Inanimate luxury item: a Gibson J-200 acoustic guitar. I can play guitar a bit, but I am not a good player. If I had the time and a decent instrument, I would love to learn to really play the guitar. Being stuck on a desert island with a nice Gibson seems an ideal opportunity to me.

*Before 'celebrity' came to mean 'vapid person with stupid haircut who will be famous for 15 minutes'.
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Re: Desert Island Discs

Postby Almighty Doer of Stuff on Mon Oct 25, 2010 5:02 pm

Interesting.

I recently bought "The Colour and the Shape" at a yard sale, but I haven't listened yet. I bought it strictly for "Everlong" which I "acquired" previously and which I like well enough but it's never been one of my favorites. If you think it's that good, I'll have to give that record a closer listen than I had been planning to when I get around to it.

As for what I would take? In no particular order:

Record 1: The Beatles - Sgt. Pepper's Lonely Hearts Club Band
Record 2: The Beatles - Abbey Road
Record 3: Queen - A Night At The Opera
Abbey Road is there for similar reasons to why Roy listed it. In general, though, these three just have nothing but really great songs on them and have long been among my favorites. Sgt. Pepper particularly features numerous songs that were in the Yellow Submarine film, which got me into music in the first place, so it holds a special place in my mind. They're also all good to listen to straight through, and are all very dense sonically, so they're very absorbing and entertaining to listen to. It's impossible to choose highlights from any of them, because they're all so excellent the whole way through.

Record 4: Kelly Yost - Still...Still...Still
I believe it was the "Currently listening to..." thread where I described this. Solo piano, instrumental Christmas music, some well-known, some obscure. Very relaxing.

Record 5: Nobuo Uematsu - Final Fantasy VII Official Soundtrack
I know technically this is four CDs, but I'm going to count it as one anyway since it's a singular work and not a compilation box set (I think choosing The Beatles' 2009 Stereo Remastered Box Set would probably be cheating, though. :wink: ) Of all the Final Fantasy soundtracks I've heard (IV, VII, VIII, IX, X, XI) I think VII is by far the most creative and beautiful, despite being rendered in crappy synthesizer. Unlike the other soundtracks, each track is memorable and usually melodic, with no mediocre, uninteresting ambient music. Final Fantasy VII has been one of my favorite games since I first played it, and the high-quality music is a large part of that. There's music in the soundtrack to suit just about any mood as well.

Record 6: They Might Be Giants - Factory Showroom
This would be my workout album, similar to Roy and the Foo Fighters album, although this is also just one of my favorite albums with some of my favorite songs. They're very fun to sing along to as well, which would keep my vocal chords from atrophying. Highlights: S-E-X-X-Y, Till My Head Falls Off, Metal Detector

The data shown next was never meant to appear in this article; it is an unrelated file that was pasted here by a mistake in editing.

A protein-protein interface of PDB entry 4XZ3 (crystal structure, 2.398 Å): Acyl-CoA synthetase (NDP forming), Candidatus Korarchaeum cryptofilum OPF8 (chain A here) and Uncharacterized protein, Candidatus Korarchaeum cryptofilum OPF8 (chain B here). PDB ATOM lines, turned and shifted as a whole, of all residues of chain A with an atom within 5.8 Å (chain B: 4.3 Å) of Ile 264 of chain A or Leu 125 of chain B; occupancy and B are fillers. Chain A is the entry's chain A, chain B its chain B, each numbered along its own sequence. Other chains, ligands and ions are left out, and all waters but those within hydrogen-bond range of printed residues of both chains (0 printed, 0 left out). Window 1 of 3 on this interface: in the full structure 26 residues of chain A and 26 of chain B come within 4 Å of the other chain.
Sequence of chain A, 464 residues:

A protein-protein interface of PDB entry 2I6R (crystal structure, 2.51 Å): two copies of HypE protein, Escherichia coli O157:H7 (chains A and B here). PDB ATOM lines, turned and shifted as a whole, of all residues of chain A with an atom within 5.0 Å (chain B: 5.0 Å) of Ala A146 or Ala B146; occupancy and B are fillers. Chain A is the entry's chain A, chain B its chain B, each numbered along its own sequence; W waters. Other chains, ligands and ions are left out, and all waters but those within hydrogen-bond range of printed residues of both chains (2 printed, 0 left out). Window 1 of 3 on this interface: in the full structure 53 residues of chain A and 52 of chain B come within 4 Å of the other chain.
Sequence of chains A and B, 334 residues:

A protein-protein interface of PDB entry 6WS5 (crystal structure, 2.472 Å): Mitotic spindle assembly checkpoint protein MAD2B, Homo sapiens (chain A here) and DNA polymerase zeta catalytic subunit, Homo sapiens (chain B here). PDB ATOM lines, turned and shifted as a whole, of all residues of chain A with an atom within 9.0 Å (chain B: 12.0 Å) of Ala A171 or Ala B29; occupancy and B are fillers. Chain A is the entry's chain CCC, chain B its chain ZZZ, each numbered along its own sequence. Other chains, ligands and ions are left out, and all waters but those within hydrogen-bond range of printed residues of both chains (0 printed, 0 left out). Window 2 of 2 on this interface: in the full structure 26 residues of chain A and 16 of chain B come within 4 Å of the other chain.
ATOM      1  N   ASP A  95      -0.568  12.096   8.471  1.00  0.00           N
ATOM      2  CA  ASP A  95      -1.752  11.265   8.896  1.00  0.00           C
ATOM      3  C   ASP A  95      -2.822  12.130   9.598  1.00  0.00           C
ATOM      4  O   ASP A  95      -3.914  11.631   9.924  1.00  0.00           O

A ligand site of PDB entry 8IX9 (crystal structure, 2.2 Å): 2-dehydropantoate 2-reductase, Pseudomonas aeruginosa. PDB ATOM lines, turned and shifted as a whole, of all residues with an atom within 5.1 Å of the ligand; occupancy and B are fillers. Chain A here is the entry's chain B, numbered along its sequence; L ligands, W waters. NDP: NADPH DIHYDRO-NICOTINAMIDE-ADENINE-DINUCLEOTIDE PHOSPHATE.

Record 7: Rammstein - Reise Reise
Another good workout album, as well as being one of my favorite albums with some of my favorite songs (like #6). In addition, it's VERY VERY ANGRY, and is good for venting stress. I imagine being alone on a desert island would be very frustrating indeed, and I think it would be important to have some angry music to aid in working out that frustration. Highlights: "Morgenstern" which is one of their few songs with a positive message, "Mein Teil" which is inspired by that German cannibal and includes several loud, wordless shrieks during the chorus, which I imagine would be very therapeutic, and "Ohne Dich", which is about heroin addiction and is slow, sad, and forlorn, which I think would also be therapeutic when I happen to be feeling that way (probably often).

Record 8: Berlin Philharmonic/Karajan: Holst: The Planets
Berliner Philharmoniker's recording of Gustav Holst's neoclassical "concept album" orchestral suite "The Planets" is one of my favorite classical works, and like several others on my list, contains a range of moods and styles, is very sonically dense and complex, is great for listening to both straight through and for individual tracks, and is just downright beautiful. Highlights: "Venus, Bringer of Peace", "Jupiter, Bringer of Jollity", and "Uranus, The Magician".

Book: I don't really have a big book collection, but I think I would bring "Grapefruit", by Yoko Ono. The book was an inspiration for me, and I think the thought exercises contained therein might keep me from going insane. Or, on the other hand, they might drive me completely insane. Either way, it's better than being in an uncomfortable state of semi-sanity! :facewall: :facewall: :nefyoobash: :nefyoobash: :nefyoobash: :bounce: :bounce: :bounce: :paranoid:

Luxury item: Assuming that I'm granted my meds and a CD player with headphones and lots of extra batteries (no point bringing records if you can't play them. :tongue: ) I would probably bring Honeybear, my stuffed bear I've had for as long as I could walk. (When I got him, he was as big as me and I insisted on carrying him around in front of me everywhere, much to my mother's annoyance.) It's not the same as having a real person for company, but it's bound to get lonely and Honeybear would provide some comfort.
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Re: Desert Island Discs

Postby ET, the Extra Terrestrial on Mon Oct 25, 2010 10:21 pm

Ooo, good thread, Roy!

Albums (in no partiular order)